William Hartung, a TomDispatch regular, is the director of the Arms and Security Project at the Center for International Policy.  His most recent book is Prophets of War: Lockheed Martin and the Making of the Military-Industrial Complex.

Full story …


Gun Violence Created the United States

The foundation of the United States is embedded in gun violence. (Photo: Joe Loong)

  • Until the US comes to terms with its historical embrace of state violence as the key to so-called "American exceptionalism," the horrifying nightmare of gun violence will continue in this country, as the result of white masculine rage and domination.
  • Related: From the Archives | How the NRA Enables Massacres

Mark Karlin, Buzzflash at Truthout  No paywall or advertisements here! Keep Evergreene Digest independent and free from the influence of corporate interests -- make a donation now. Evergreene Digest Editor's Note: Previously I wrote that Evergreene Digest would no longer … provide accounts, descriptions, visuals, comments, discussions, analysis, and suggestions for action of gun massacres from the event in Las Vegas, NV, going forward until and unless the issue, now a dog bites man story, becomes a man bites dog one. Here's two stories that provide an entirely different approach to the issue, so we offer it in hopes it may be the beginning of the end of the bloody horror of mass shootings in this country.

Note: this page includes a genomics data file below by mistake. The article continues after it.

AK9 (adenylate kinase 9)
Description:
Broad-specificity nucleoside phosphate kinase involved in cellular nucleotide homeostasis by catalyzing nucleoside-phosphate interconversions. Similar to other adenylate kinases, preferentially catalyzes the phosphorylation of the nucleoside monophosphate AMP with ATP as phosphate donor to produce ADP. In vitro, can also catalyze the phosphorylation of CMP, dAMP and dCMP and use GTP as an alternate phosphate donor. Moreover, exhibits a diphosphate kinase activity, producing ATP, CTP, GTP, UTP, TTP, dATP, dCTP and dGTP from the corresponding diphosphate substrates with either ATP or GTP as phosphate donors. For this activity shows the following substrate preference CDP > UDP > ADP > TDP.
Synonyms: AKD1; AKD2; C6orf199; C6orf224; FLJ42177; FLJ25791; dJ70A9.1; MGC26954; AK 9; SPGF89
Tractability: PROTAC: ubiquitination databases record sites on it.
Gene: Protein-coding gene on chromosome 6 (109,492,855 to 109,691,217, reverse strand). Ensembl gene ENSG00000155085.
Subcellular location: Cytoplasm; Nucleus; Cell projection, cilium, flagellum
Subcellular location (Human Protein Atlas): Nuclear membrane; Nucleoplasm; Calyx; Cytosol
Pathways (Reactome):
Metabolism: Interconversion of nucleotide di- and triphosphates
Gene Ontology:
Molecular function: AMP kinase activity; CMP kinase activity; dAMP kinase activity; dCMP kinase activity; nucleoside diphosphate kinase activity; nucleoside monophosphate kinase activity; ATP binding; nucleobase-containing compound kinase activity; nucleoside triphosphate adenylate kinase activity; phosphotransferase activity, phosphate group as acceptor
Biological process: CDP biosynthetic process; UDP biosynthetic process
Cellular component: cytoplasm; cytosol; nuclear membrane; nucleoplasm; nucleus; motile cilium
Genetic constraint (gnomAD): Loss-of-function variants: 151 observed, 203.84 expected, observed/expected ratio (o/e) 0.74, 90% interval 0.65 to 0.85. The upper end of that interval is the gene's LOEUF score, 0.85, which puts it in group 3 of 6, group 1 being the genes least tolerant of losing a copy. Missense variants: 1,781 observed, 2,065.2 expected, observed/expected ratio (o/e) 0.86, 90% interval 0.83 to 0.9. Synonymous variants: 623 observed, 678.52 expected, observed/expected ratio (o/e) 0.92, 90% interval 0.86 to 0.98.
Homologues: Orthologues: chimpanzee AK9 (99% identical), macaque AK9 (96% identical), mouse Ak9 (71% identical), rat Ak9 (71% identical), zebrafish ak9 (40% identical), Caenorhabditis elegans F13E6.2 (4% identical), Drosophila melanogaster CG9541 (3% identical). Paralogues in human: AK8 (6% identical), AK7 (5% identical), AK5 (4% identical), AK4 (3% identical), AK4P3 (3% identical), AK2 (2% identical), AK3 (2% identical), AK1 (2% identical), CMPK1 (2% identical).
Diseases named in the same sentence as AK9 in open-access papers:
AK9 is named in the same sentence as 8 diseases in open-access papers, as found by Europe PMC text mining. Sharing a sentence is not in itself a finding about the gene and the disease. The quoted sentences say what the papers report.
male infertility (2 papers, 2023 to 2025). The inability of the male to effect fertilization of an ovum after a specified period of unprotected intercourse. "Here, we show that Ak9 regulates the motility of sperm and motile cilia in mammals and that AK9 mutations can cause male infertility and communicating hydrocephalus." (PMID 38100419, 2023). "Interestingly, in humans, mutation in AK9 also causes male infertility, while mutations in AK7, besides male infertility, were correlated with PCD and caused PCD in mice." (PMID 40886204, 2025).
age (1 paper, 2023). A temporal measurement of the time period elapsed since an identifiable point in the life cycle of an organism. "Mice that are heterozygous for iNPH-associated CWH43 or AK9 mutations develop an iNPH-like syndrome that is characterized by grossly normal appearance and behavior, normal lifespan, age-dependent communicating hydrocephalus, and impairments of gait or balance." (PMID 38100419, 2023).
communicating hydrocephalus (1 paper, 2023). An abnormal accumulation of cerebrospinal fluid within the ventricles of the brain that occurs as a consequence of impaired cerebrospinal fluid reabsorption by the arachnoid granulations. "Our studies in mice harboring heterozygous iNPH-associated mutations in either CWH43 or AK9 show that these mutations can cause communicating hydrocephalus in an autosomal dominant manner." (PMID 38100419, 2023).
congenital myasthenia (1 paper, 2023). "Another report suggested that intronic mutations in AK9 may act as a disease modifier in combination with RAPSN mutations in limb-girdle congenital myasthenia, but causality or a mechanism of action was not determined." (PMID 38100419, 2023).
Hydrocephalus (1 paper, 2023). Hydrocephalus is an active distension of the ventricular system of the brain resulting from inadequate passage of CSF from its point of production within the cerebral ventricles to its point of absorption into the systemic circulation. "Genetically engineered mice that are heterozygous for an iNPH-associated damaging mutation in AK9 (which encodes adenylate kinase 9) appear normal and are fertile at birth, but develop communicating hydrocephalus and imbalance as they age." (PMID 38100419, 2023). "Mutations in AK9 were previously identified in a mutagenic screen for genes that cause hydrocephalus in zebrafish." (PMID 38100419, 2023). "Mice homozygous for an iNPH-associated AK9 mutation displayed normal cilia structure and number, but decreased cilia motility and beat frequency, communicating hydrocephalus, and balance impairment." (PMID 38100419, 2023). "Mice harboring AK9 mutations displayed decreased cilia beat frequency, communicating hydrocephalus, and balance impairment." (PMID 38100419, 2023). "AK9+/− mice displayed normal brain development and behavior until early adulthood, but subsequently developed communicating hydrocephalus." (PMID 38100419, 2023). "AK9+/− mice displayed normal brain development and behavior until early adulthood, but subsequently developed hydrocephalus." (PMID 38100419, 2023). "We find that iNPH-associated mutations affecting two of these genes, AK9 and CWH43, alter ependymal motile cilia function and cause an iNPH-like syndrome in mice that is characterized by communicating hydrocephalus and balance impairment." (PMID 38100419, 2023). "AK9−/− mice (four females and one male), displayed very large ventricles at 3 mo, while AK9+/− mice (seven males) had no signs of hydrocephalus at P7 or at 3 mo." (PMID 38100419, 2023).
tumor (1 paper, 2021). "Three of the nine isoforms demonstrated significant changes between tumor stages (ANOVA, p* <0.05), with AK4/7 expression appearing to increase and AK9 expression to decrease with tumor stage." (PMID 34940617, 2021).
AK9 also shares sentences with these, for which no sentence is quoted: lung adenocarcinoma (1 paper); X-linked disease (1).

Wednesday, 04 October 2017 | It happens after every mass shooting. Corporate media outlets have a formula for coverage. They publish stories for a week or so ascertaining a "motive" for the shooter, talking about the details of high-tech -- usually military-style firearms -- used in the massacres and speculating on what gun control would have stopped the specific shooting of the moment. Of course, we can't forget the pro forma, with rare exception, neighbor or relative who can attest that the shooter "was a wonderful guy and always helped when you needed him."

According to the Guardian, there have been 1,516 mass killing sprees in the US in the last 1,735 days. That's a lot of fodder for the templated coverage of the mainstream media.

Mark Karlin: Editor, Buzzflash at Truthout

Full story ... 

From the Archives | How the NRA Enables MassacresCliff Schecter, Daily Beast

As a shooting spree leaves seven dead in California, the gun lobby is trying to thwart attempts to study gun deaths and officials who see gun violence as a public health crisis.